On Friday, the Supreme Court issued an order granting the petitions of four cases and adding them to its Spring 2023 docket.
The cases include questions about the scope of restrictions on IRS summonses and whether federal laws banning encouragement or incitement of immigration (in the case of an adult adoption service advertised as a pathway to immigration) are unconstitutional under the first amendment.
In one case, Lora v United States, justices will be asked to decide if prohibitions against concurrent sentences under one subsection of federal law apply to charges under another, further down subsection.
Efrain Lora was charged with murder under 18 U.S.C. § 924(j), and Lora’s lawyers argue that 18 U.S.C. § 924(c)(1)(D)(ii), which provides that no prison term imposed “under this subsection” can run concurrently with another term of imprisonment, does not apply to Lora’s charge under 18 U.S.C. § 924(j), since it does not fall directly under 18 U.S.C. § 924(c) in the way the law is written.
Efrain Lora was convicted for his role in a drug trafficking scheme in the Bronx. He and his co-conspirators were charged and found guilty of trafficking cocaine throughout New York and, in 2002, Lora and two co-conspirators picked up a number of firearms.
The two co-conspirators then took a separate car and Lora, in his own care, spotted and identified to them the location of a rival drug dealer, Andrew Balcarran. Balcarran was then shot and killed.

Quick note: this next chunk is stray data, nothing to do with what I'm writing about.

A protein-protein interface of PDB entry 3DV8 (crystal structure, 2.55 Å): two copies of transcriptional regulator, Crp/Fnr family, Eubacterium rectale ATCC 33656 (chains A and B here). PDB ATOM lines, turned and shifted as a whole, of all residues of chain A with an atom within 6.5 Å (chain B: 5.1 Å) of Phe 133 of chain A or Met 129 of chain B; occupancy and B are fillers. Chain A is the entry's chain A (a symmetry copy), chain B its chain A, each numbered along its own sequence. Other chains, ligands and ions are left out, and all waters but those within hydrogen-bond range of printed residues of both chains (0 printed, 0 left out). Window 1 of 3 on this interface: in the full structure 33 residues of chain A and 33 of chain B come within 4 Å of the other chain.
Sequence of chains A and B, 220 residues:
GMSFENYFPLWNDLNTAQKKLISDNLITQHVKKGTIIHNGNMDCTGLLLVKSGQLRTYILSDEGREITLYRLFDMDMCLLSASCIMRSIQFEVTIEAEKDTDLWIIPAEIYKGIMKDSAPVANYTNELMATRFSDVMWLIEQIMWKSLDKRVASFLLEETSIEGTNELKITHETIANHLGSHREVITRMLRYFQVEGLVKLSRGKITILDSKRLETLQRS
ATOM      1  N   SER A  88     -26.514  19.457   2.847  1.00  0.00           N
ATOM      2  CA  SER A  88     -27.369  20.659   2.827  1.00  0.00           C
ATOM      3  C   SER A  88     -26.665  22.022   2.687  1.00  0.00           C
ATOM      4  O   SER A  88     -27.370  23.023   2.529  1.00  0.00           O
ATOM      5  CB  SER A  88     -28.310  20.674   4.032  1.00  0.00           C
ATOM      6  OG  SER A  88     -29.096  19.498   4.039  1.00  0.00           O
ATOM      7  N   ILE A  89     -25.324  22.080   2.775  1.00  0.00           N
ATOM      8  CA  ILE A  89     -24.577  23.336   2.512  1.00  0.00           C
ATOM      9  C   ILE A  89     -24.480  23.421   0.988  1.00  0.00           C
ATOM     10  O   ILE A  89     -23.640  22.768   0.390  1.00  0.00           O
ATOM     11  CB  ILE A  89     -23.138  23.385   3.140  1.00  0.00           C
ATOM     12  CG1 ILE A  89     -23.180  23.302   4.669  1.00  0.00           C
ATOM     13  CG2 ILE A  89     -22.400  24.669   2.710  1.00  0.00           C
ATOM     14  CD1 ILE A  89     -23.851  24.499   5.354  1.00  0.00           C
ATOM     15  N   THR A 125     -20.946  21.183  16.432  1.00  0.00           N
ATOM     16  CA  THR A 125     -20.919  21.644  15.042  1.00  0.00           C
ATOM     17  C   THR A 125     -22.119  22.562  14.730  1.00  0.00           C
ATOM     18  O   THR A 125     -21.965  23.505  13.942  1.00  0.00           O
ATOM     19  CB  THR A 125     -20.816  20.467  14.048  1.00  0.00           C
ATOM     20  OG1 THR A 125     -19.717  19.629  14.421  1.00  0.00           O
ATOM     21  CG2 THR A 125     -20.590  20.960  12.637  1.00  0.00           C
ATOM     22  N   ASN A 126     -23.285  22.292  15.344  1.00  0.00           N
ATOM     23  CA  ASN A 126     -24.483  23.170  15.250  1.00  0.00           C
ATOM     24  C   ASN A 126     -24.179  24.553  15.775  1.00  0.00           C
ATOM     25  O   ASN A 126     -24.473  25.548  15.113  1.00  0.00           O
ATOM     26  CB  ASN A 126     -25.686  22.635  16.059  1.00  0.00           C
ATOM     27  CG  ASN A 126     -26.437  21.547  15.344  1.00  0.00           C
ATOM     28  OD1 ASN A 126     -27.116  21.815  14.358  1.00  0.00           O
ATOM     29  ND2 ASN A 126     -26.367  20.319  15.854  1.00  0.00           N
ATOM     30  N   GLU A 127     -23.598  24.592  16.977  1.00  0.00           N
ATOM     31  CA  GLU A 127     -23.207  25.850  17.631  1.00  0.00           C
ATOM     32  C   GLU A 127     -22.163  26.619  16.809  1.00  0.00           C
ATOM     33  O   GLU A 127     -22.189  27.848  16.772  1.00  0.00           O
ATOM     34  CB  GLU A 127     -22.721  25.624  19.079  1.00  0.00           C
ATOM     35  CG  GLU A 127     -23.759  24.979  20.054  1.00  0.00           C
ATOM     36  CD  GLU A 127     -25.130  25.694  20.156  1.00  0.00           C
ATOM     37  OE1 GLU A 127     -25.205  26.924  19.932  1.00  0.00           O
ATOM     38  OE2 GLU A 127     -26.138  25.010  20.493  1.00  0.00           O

After a jury trial in SDNY, Lora was convicted of aiding and abetting the use of a firearm “during and in relation to a drug trafficking crime” that caused a death under 18 U.S.C. 924(j) and conspiracy to distribute cocaine and cocaine base under 21 U.S.C. 841(b). He was sentenced to 25 years in prison on the conspiracy charge and five years on the 924(j) charge, consecutively.
Lora’s argument is that he should be able to serve both sentences concurrently, leading to 25 prescribed years rather than 30 years in prison.
The circuit courts have disagreed on this issue, though the U.S. in its brief described the disagreements as “narrow” and with “limited practical importance.”
The U.S. additionally argued that the 924(j)(1) conviction Lora received is essentially an aggravated 924(c) conviction – ultimately, the government argued, they had to prove that a person was murdered as part of a Section 924(c) violation in order to secure a conviction for 924(j)(1), making that subsection entirely reliant on 924(c) and the concurrent sentences restriction obviously applicable.
Read the petition here.
Read the Brief for the U.S. in Opposition here.
The court will likely hear arguments in the case in March 2023.